The above remarks are founded on the argument that "the pain in the face of Laocoon does not show itself with that force which its intensity would have led us to expect." This is correct. But I confess I differ from Winkelman as to what, in his opinion, is the basis of this wisdom, and as to the universality of the rule which he deduces from it. I acknowledge I was startled, first by the glances of disapproval which he casts on Virgil, and, secondly, by the comparison with Philoctetes. From this point I shall begin, writing down my thoughts as they were developed in me.

"Laocoon suffers as does the Philoctetes of Sophocles." But how does this last suffer? It is curious that his sufferings should leave such a different impression behind them. The cries and mild imprecations with which he filled the camp and interrupted the sacrifices echoed through the desolate island. The same sounds of despair fill the theatre in the poet's imitation.

A cry is the natural expression of bodily pain. Homer's wounded heroes frequently fall to the ground with cries. They are in their actions beings of higher order; in their feelings, true men.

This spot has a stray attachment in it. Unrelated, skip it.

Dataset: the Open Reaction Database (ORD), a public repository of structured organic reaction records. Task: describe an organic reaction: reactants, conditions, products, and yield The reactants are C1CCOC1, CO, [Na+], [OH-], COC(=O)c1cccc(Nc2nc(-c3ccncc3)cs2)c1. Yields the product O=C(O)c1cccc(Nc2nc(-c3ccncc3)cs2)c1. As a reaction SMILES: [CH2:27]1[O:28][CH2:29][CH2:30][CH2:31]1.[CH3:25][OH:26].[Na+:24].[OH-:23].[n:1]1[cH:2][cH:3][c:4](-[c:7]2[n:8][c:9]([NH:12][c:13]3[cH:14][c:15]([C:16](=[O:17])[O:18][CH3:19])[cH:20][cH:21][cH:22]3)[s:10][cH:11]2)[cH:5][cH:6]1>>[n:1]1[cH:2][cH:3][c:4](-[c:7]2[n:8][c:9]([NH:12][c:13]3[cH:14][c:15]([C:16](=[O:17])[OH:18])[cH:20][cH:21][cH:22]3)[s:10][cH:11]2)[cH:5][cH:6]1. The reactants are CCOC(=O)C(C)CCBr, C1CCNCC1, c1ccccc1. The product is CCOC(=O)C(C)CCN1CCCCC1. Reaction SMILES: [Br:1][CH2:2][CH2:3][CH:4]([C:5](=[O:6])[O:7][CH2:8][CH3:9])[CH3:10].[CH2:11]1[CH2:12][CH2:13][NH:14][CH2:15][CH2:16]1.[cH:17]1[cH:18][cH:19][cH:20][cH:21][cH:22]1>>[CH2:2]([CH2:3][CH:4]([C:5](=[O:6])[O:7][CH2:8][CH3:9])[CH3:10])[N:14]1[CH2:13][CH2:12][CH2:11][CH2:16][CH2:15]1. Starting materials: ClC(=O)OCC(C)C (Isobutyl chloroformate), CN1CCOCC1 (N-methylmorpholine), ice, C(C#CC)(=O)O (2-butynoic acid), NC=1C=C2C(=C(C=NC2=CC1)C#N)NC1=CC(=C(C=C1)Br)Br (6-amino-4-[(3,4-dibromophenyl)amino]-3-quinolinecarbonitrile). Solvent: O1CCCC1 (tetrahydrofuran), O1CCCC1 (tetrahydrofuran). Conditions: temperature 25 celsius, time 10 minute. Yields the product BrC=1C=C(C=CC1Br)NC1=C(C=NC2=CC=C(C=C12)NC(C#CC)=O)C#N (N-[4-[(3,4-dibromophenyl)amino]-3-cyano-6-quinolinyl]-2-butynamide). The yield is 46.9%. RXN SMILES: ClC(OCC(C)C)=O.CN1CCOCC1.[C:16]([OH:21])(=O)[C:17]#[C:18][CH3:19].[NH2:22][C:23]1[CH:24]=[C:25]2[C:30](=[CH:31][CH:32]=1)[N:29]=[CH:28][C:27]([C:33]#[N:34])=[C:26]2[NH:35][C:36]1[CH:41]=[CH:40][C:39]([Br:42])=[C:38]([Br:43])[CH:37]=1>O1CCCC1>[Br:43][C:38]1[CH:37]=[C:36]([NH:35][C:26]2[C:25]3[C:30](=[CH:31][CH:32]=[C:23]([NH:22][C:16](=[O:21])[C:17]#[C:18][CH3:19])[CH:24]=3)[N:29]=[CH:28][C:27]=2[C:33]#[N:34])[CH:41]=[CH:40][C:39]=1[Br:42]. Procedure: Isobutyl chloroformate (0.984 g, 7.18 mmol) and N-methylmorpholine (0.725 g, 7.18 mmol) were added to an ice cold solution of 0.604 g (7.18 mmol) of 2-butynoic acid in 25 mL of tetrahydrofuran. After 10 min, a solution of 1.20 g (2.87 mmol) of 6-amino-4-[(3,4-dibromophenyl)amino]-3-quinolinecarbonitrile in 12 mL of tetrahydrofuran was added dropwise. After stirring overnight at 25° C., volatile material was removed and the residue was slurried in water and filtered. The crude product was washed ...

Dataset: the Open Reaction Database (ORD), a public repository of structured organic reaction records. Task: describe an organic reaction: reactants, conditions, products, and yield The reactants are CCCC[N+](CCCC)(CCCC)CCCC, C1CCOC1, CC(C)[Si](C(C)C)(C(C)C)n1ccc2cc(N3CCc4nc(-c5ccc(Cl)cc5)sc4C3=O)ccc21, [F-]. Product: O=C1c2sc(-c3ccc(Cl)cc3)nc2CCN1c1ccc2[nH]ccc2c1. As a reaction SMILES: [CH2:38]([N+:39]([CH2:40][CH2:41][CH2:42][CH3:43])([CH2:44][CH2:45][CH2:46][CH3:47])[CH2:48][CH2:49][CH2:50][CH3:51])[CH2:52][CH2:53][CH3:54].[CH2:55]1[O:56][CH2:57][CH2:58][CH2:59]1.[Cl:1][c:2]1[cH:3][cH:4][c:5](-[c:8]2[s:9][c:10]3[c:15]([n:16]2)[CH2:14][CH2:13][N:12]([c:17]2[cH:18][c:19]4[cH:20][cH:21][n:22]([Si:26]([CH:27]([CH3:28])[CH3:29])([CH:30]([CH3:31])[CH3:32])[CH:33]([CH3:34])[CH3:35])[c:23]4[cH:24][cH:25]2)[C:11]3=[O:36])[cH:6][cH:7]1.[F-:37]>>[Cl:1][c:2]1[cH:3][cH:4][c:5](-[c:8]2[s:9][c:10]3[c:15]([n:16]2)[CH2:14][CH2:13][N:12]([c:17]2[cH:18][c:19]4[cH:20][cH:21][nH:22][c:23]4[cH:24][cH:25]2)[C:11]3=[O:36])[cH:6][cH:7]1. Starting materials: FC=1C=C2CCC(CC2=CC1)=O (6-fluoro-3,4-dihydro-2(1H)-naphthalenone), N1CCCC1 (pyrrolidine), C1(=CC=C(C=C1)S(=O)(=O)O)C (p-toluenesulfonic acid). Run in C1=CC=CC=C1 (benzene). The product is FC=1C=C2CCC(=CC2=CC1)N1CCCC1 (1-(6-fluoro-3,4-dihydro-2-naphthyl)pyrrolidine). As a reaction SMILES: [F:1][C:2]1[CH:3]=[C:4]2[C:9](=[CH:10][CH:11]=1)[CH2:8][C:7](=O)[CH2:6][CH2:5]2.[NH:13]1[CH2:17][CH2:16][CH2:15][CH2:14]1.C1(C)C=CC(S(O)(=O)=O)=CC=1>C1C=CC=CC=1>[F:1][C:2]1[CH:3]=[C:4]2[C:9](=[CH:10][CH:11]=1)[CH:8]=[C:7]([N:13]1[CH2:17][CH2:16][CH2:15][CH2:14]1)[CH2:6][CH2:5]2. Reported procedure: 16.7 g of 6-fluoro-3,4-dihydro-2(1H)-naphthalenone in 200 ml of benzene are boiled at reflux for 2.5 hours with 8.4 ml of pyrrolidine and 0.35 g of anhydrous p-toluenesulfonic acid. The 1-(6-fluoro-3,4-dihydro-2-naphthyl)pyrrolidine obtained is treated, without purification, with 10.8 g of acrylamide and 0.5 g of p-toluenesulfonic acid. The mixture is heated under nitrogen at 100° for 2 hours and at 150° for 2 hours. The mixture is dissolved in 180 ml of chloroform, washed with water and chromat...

We more civilised and refined Europeans of a wiser and later age are forbidden to cry and weep, and even our ancestors were taught to suppress lamentation at loss, and to die laughing under the bites of adders. Not so the Greeks. They felt and feared, and gave utterance to pain and sorrow, only nothing must hold them back from duty.

Now for my inference. If it be true that, a cry at the sensation of bodily pain, according to the old Greek way of thinking, is quite compatible with greatness of soul, it cannot have been for the sake of expressing such greatness that the artist avoided imitating his shriek in marble. Another reason must be found for his deviation from his rival, the poet, who has expressed it with the happiest results.